Google’s major iOS apps have been seeing serious neglect for the past few months. On December 8, Apple’s App Store started requiring all apps to show privacy “nutrition labels” in their app store listing, where developers self-report what data an app uses for tracking and how that data is linked to a user. Coincidentally, a lot of Google’s apps, especially the most popular ones, have not been updated since December 8.
The situation has gotten so bad that Google’s servers were briefly flagging its own iOS apps as “out of date.” As detailed by Techmeme editor Spencer Dailey, Gmail, Google Photos, and Google Maps on iOS were all caught showing a server-side pop-up message to users saying, “You should update this app. The version you’re using doesn’t include the latest security features to keep you protected. Only continue if you understand the risks.” Actually Google, you should update this app. Thanks to Google’s sudden disinterest in iOS app updates, the messages were showing even when users had the latest, two-month-old updates of these Google apps. The messages have since been removed through a server update.
Presumably, this was an automatic notice that pops up when Google’s app updates hit a certain age and are meant to catch people who haven’t been to the App Store in a while. Presumably, Google picked a timeframe (approximately two months) that it thought it would never pass without shipping some kind of app update. Now, for some mysterious reason, that time period has passed, and Google’s servers were briefly accusing Google’s app developers of putting users “at risk.”
The theory that Google has halted iOS app updates as a result of the new privacy labeling has been kicking around for about a month now. Back in early January, Google had some plausible deniability. The company’s annual holiday code freeze would have been just thawing out, and with COVID and all the work-from-home changes, it’s understandable that maybe productivity was down. On January 5, TechCrunch relayed that “a Google spokesperson confirmed the company has a plan to add privacy labels across its app catalog” and that “the labels are expected to begin rolling out as soon as this week or next week.” On January 12, this was reiterated in an official blog post.
It’s a month later now, and while some Google apps since then have been updated with app privacy labels, most of the major popular apps still have not been updated. YouTube, which has its own CEO and is mostly run as a separate company, is the most popular app with privacy labels, but the other heavy hitters like Gmail, Google Maps, Search, Chrome, Drive, Photos, Keep, and Duo have all been frozen since the privacy requirements launched.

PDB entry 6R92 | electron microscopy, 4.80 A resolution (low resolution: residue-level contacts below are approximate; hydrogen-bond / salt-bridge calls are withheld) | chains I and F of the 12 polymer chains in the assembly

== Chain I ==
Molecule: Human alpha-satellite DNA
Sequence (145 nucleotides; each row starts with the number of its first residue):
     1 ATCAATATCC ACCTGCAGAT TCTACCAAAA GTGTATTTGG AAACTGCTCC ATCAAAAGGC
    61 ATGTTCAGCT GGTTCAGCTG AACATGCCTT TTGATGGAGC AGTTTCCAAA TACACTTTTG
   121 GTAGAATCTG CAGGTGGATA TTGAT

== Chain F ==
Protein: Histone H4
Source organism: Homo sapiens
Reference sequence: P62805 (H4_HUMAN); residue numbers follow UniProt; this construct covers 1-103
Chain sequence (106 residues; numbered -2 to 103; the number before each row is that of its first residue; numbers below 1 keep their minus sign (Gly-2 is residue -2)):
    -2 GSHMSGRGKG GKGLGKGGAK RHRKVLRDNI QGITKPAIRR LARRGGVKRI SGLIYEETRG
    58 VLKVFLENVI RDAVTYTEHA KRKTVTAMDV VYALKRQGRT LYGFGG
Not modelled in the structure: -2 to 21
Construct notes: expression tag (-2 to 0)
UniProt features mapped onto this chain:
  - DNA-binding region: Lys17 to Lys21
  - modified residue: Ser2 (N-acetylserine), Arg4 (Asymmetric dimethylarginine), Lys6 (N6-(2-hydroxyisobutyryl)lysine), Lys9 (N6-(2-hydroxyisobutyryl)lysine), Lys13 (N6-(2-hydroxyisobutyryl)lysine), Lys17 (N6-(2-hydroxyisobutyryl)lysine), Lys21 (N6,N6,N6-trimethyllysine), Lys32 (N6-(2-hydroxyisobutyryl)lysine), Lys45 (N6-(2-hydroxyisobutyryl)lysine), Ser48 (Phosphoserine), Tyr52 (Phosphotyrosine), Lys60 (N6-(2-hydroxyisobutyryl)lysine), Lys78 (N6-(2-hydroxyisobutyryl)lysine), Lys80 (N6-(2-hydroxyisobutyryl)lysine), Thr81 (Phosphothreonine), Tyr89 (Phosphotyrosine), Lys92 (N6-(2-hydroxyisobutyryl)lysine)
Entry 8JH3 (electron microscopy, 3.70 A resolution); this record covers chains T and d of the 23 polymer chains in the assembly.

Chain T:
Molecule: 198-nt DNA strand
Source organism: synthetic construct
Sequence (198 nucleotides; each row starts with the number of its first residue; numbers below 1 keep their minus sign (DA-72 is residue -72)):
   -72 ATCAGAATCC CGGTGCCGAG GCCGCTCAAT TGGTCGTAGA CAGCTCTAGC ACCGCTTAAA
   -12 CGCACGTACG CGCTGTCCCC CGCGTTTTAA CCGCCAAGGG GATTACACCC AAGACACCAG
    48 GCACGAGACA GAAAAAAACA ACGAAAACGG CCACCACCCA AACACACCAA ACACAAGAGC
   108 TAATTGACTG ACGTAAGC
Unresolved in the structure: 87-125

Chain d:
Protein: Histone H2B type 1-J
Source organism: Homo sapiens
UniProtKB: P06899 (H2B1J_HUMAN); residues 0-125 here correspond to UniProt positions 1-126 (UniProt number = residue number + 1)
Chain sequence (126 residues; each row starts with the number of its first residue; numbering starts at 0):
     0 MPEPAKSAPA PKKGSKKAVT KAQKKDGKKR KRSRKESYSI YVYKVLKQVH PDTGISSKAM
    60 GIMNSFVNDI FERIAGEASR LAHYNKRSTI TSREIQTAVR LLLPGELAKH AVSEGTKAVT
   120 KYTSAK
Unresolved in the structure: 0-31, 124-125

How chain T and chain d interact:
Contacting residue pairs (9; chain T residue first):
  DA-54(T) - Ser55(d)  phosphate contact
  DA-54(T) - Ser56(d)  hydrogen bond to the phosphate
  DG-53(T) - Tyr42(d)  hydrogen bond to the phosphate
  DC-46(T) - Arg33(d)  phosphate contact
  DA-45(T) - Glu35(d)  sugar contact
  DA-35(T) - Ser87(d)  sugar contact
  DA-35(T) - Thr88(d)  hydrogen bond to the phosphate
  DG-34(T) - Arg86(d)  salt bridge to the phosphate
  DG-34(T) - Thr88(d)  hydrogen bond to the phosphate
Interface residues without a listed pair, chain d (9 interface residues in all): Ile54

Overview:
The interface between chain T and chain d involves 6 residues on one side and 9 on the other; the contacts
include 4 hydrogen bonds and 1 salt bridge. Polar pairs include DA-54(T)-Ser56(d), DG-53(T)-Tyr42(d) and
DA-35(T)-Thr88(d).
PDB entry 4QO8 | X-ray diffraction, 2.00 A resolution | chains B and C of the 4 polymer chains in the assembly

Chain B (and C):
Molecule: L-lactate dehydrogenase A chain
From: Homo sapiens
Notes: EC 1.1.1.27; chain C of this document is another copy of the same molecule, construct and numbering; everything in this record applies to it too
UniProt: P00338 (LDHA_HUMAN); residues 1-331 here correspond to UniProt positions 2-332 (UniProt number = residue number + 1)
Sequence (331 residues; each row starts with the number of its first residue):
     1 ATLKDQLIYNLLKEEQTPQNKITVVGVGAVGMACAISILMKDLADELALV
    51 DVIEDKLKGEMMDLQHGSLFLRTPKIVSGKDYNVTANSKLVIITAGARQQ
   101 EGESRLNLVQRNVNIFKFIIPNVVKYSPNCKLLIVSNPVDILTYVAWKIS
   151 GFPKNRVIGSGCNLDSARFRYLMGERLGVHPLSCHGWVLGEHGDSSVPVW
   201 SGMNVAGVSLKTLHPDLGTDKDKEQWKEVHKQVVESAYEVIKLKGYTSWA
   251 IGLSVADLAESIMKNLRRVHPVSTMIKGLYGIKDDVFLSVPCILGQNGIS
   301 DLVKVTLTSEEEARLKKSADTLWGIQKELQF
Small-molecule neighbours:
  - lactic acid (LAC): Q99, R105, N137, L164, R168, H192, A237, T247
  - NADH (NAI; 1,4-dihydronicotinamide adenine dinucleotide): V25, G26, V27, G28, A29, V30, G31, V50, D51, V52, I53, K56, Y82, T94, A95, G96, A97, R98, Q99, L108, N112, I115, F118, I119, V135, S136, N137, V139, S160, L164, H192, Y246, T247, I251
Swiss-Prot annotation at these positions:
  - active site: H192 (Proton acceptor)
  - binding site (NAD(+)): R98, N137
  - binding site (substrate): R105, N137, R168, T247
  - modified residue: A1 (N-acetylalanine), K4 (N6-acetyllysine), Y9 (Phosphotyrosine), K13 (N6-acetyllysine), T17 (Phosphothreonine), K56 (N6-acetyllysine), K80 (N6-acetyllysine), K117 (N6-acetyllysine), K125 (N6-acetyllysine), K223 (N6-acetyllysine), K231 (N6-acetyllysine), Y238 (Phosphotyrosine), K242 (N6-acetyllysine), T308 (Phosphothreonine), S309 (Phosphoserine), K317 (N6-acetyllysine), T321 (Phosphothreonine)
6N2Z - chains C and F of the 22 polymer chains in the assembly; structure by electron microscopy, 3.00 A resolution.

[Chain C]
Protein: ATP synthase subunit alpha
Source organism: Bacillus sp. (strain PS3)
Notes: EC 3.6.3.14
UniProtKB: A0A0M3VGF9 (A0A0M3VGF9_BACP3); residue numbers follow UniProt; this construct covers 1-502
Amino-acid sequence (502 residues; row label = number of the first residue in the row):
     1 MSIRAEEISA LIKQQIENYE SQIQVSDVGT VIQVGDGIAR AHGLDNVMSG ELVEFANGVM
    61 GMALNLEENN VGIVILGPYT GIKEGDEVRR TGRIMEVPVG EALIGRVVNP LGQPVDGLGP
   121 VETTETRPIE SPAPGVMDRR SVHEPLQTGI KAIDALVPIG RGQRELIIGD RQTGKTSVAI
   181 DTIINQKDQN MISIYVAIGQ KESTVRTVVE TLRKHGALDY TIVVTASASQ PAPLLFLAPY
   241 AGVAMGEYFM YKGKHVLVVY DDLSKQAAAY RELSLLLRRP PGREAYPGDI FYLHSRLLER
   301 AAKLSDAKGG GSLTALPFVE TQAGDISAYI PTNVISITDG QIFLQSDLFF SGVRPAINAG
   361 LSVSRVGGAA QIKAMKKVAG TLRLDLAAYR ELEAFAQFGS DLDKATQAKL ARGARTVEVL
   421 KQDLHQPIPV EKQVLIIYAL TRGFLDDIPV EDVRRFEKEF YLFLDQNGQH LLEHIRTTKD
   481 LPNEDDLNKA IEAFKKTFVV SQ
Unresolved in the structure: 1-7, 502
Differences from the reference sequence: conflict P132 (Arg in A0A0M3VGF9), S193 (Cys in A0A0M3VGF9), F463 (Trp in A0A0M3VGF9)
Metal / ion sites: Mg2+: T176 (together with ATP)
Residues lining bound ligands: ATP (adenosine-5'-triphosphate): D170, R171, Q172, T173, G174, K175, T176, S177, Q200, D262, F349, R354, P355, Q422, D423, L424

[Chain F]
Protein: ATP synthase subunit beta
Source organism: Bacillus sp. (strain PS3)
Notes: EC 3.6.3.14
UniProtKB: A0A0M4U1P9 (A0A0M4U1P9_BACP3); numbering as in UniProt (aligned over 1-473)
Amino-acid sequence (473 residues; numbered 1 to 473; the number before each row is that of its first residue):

How bad have Google’s iOS updates gotten?
Thanks to online app-version histories, we can dig through a good bit of data on Google’s iOS app freeze this year. The App Store keeps an official version history for the past year, and Archive.org will get us a comparative copy of last year’s iOS updates. Since Google’s iOS and Android apps are all extremely similar, we’ll also compare to how Android updates have been rolling out over the same time period (via APKMirror’s version history), which will help correct for any COVID-related work-from-home difficulties.
It’s pretty clear Google’s iOS productivity has flatlined in the last two months. Gmail was last updated on iOS on December 1, but the Android version of Gmail has gotten four updates since then: December 10, January 19, February 2, and February 9. Over the same time period last year, the holiday code freeze for Gmail on iOS ended on January 13, with four updates arriving before February 11, 2020. The same story holds for Google Maps: the iOS version was frozen on December 1, while the Android version (not counting beta releases!) has had nine updates between then and now.
So many Google apps are like this that we’ll do a big table. These are updates since December 8 (the enforcement date of Apple’s privacy labels) according to the aforementioned sources. These numbers show iOS app updates from December 8, 2020 to February 11, 2021, iOS app updates from the same period a year ago, and Android updates from December 8, 2020 to February 11, 2021. We’re not counting Android beta releases, though that would double some of these Android release numbers.
Quite a few of these apps (Drive, Docs, Sheets, Keep, Duo) were updated on December 7, the very last day to get in app updates before the new privacy requirements, which is not a good look.
We’ve asked Google if it has any comment on the “out of date” incident and why iOS app updates are taking so long. We’ll update this article if the company responds.